Passing Bettrys the apron, she smiled as the girl immediately used it as a rag, dipping it into the water and presenting it to Mathilda. ‘If you wipe the worst off your face, then it won’t look too bad as we walk through the castle.’
Making sure her smutted face was as clean as possible, with a nod to Cook Mathilda followed Bettrys from the kitchen. ‘This isn’t the way to the constable’s office. Where are we going?’
‘There is warm water and a fire in Lady Isabella’s quarters. She’d not begrudge you the use before I change the pail and clean the grate.’
Bettrys spoke timidly, but with a guarded edge. Mathilda was sure the girl wished to ask about Agnes, but did not dare.
Waiting until there was no one about, Mathilda said. ‘I can tell you kept your word to my Lord de Vere. You have not uttered word of Agnes’ fate to anyone?’
A sob leaked from between the girl’s lips. ‘No, my Lady.’
‘I’m sorry. Was she a friend of yours?’
‘Agnes kept herself to herself, but she was kind and worked hard. I’d have liked her to be a friend.’
Crossing the hall and heading up the same staircase she’d seen the sheriff and his companions take, Mathilda kept her eyes and ears open. ‘Is this the way to the family’s chambers?’
‘Yes, my Lady.’ Bettrys was walking fast. ‘This way.’
As they entered a compact square room housing a huge wooden bath barrel, a bucket of lukewarm water and a chair, Bettrys sat Mathilda down and attended to her wounded hand before undoing her dirty hair linen. ‘I can wash this if you have another, my Lady.’
‘I do, but it is not in a place I can go just now. Perhaps if you could tidy and re-braid my hair, then I’ll be presentable enough for the time being.’
Bettrys busied herself without comment.
After a while Mathilda said, ‘Was Lady Helena mean to you?’
‘I… I would never say such a thing, my Lady.’
‘Of course you wouldn’t. You didn’t, I asked and you wisely did not answer. Your non-answer is sufficient. Thank you. Was she unpleasant to Agnes?’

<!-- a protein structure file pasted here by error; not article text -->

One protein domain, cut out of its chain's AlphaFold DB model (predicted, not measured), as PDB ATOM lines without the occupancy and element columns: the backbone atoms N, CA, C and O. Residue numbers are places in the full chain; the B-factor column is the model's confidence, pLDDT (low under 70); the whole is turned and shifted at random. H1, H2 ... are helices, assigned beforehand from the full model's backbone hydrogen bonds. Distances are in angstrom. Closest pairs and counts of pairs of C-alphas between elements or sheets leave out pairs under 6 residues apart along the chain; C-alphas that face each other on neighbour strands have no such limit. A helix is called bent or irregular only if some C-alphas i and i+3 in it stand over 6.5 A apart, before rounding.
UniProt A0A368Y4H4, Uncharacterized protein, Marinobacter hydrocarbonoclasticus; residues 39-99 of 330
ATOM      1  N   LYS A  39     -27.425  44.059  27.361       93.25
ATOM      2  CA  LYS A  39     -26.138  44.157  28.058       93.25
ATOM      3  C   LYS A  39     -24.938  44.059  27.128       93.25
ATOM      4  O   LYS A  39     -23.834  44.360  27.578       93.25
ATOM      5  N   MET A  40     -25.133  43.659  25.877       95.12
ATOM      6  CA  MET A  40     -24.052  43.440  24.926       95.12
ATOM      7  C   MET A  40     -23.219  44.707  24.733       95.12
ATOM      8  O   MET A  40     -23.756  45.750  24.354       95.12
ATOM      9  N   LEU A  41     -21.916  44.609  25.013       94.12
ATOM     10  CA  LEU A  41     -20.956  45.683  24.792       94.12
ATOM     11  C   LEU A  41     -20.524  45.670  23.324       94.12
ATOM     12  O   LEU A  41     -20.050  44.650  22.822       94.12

Bettrys blanched. ‘My Lady, you can’t think that Lady Helena would kill anyone, I mean…’
‘I think nothing of the sort. I’m trying to help Agnes, but I have no knowledge of the people who live here. I have to start somewhere.’
Bettrys said nothing else until she’d finished tidying Mathilda’s hair. ‘There you go. Beautiful, my Lady.’
‘Thank you. And now I must go quickly to my Lord de Vere, before I annoy him with my tardiness.’
‘And I must find some food for Lady Isabella. She must be starving.’
Mathilda spun around on the balls of her feet. ‘Lady Isabella has been found? Whole and unharmed?’
‘Found, my Lady? She hasn’t been anywhere, has she?’

If you’d like to read more about Bettrys, and find out how Mathilda gets on in Rockingham castle, you can buy Edward’s Outlaw from all good retailers, including...
Thanks again for inviting me to visit today.
Happy reading,
With a background in history and archaeology, Jennifer Ash should really be sat in a dusty university library translating Medieval Latin criminal records, and writing research documents that hardly anyone would want to read. Instead, tucked away in the South West of England, Jennifer writes stories of medieval crime, steeped in mystery, with a side order of romance.
Influenced by a lifelong love of Robin Hood and medieval ballad literature, Jennifer has written The Outlaw’s Ransom (Book One of The Folville Chronicles) – a short novel, which first saw the light of day within the novel Romancing Robin Hood (written under the name Jenny Kane; Pub. Littwitz Press, 2018).
Book Two of The Folville Chronicles - The Winter Outlaw - was released in April 2018. (pub. LittwitzPress)
Book Three of The Folville ChroniclesEdward’s Outlaw- was released in December 2018.
Jennifer also writes as Jenny Kane. Her work includes the contemporary women’s fiction and romance novels, Romancing Robin Hood (2nd edition, Littwitz Press, 2018), Abi’s Neighbour (Accent Press, 2017), Another Glass of Champagne (Accent Press, 2016), and the bestsellers, Abi’s House (Accent Press, June 2015), and Another Cup of Coffee (Accent Press, 2013).
All of Jennifer and Jenny Kane’s news can be found at www.jennykane.co.uk